For the first time in 5 years, particle physicists are on the cusp of having two major collider facilities running. Researchers have succeeded in circulating beams in a collider called SuperKEKB, officials at Japan's High Energy Accelerator Research Organization (KEK) in Tsukuba announced today. If all goes as planned, researchers using SuperKEKB will start smashing electrons into positrons next year and join their counterparts working on the world's biggest atom smasher, the Large Hadron Collider (LHC) in Switzerland, in the hunt for new physics. (A third collider, the Relativistic Heavy Ion Collider at Brookhaven National Laboratory in Upton, New York, focuses more on a type of nuclear physics.)
"It's the first new accelerator since 2008," when the LHC turned on, says Thomas Browder, a physicist at the University of Hawaii, Manoa, and spokesperson for the 600 physicists working on the Belle II particle detector, which will be fed by SuperKEKB. The LHC has been particle physicists' lone collider since the United States shutdown its Tevatron collider at Fermi National Accelerator Laboratory in Batavia, Illinois, in 2011.
Both the LHC and SuperKEKB hope to discover physical phenomena that don’t fit the well-tested standard model of particle physics. But SuperKEKB will pursue a strategy different from the LHC's. The LHC aims to blast heavy new fundamental particles into fleeting existence by smashing protons at the highest energies ever achieved. This tack succeeded spectacularly in 2012, when research at the LHC discovered the long-sought Higgs boson. In contrast, SuperKEKB will collide positrons and electrons at much lower energies to produce massive numbers of familiar particles and study their properties in great detail for hints of new particles and other phenomena.
In particular, the energy of SuperKEKB will be tuned to produce copious particles known as B mesons, each of which contains a massive particle called a bottom quark and a light antiquark. Thanks to the weirdness of quantum mechanics, the properties of a B meson depend on other particles flitting in and out of "virtual" existence within it. So if there are new particles beyond the standard model, then their ghostly presence within the B meson might skew the meson's properties from the predictions of the standard model—even if those new particles are too heavy to produce directly at the LHC.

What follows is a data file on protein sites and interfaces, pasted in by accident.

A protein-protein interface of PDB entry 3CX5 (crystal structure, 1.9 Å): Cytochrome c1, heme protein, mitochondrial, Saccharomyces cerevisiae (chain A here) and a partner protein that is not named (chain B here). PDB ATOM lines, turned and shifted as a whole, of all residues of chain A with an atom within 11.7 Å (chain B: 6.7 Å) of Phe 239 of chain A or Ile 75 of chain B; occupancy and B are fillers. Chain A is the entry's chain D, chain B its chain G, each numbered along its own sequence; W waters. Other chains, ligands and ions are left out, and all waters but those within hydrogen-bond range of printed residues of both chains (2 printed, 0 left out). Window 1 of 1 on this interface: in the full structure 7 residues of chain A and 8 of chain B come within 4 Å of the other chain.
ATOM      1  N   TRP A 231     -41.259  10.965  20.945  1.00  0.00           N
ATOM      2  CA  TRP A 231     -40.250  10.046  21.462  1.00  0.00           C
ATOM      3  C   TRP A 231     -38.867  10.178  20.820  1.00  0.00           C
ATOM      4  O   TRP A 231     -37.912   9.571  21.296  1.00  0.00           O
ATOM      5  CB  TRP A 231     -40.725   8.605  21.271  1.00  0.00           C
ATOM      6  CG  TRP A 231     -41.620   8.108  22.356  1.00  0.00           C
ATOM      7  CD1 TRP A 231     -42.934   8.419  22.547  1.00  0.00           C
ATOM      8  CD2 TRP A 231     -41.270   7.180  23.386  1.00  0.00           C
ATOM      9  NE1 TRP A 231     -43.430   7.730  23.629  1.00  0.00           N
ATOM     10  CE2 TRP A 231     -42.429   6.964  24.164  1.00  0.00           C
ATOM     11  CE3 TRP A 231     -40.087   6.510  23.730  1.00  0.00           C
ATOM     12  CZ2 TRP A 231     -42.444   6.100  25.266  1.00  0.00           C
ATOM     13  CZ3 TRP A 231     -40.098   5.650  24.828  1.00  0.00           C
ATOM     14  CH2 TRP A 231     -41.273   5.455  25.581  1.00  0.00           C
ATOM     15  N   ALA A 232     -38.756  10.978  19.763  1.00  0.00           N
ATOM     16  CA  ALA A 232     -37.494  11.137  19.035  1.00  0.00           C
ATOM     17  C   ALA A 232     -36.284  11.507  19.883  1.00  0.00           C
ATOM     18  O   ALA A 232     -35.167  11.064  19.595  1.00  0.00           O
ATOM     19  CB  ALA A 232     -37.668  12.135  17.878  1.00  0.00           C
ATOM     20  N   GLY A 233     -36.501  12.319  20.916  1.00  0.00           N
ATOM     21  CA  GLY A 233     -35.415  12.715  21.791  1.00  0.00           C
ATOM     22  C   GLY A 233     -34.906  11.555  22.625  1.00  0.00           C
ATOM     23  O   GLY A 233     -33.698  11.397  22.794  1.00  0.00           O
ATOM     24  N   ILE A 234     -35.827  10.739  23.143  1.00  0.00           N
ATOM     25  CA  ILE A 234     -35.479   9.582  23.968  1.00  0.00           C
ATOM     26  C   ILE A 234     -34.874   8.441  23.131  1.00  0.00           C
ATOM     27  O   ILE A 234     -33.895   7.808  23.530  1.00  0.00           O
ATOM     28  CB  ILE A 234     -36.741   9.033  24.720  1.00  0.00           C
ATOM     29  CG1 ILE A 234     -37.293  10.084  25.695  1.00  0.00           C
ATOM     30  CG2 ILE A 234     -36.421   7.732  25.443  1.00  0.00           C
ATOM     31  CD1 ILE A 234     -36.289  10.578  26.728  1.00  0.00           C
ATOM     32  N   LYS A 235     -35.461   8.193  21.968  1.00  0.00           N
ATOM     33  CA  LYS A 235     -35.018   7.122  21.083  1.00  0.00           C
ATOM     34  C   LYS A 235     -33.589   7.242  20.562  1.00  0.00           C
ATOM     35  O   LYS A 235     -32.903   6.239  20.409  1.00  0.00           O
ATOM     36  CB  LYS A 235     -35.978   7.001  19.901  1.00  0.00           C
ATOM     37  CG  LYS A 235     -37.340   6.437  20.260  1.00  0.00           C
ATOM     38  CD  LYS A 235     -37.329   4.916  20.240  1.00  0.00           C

SuperKEKB is actually a $275 million upgrade of its older KEK B Factory (KEKB), which ran from 1999 to 2010. It consists of two rings, each 3 kilometers in circumference. Electrons circulating in one ring will be accelerated up to an energy of 7 gigaelectron-volts (GeV). Positrons, electrons' antimatter counterparts, will travel in the other ring at an energy of up to 4 GeV. To boost the collision rate far above KEKB's best, physicists replaced a significant proportion of the accelerator's magnets as well as much of the beam piping and made numerous other tweaks. "The objective was to make the beam smaller while increasing the current," says Kazunori Akai, a KEK physicist. The electrons and positrons will smash together within the Belle II detector, which is still under construction.
KEK physicists have already tasted glory. In experiments at KEK and at a rival facility at the SLAC National Accelerator Laboratory in Menlo Park, California, scientists searched for a subtle difference between the behavior of B mesons and their antimatter counterparts known as charge-parity (CP) violation. In 2001, KEK and SLAC both measured the amount of CP violation in the decays of B mesons and found that it matched a prediction by Japanese theorists Makoto Kobayashi and Toshihide Maskawa. That confirmation won the pair a share of the 2008 Nobel Prize in Physics.
Physicists now want to look for physics and particles beyond the standard model. "Searching for new particles is one of the main objectives of this upgrade," says KEK physicist Yutaka Ushiroda. Although they've passed a milestone, "it will take time to reach the accelerator's full potential," says Seiya Yamaguchi, director of KEK's accelerator laboratory. Ushiroda says they expect to have the detector taking preliminary data in late 2017 or early 2018 with full-fledged observations commencing in late 2018. After that it will still take several more years to get both accelerator and detector operating at peak performance.
The collaboration also marks a milestone in the internationalization of Japan's scientific efforts. It brings together researchers from 98 institutions in 23 countries. Of those only about one-fourth are based in Japan. "The attraction (for foreign researchers) is that this is the world center for research on bottom quarks and the leading facility on the intensity frontier," Browder says, "and the 600 of us think that this will be the way to discover new physics beyond the standard model."
With reporting by Adrian Cho.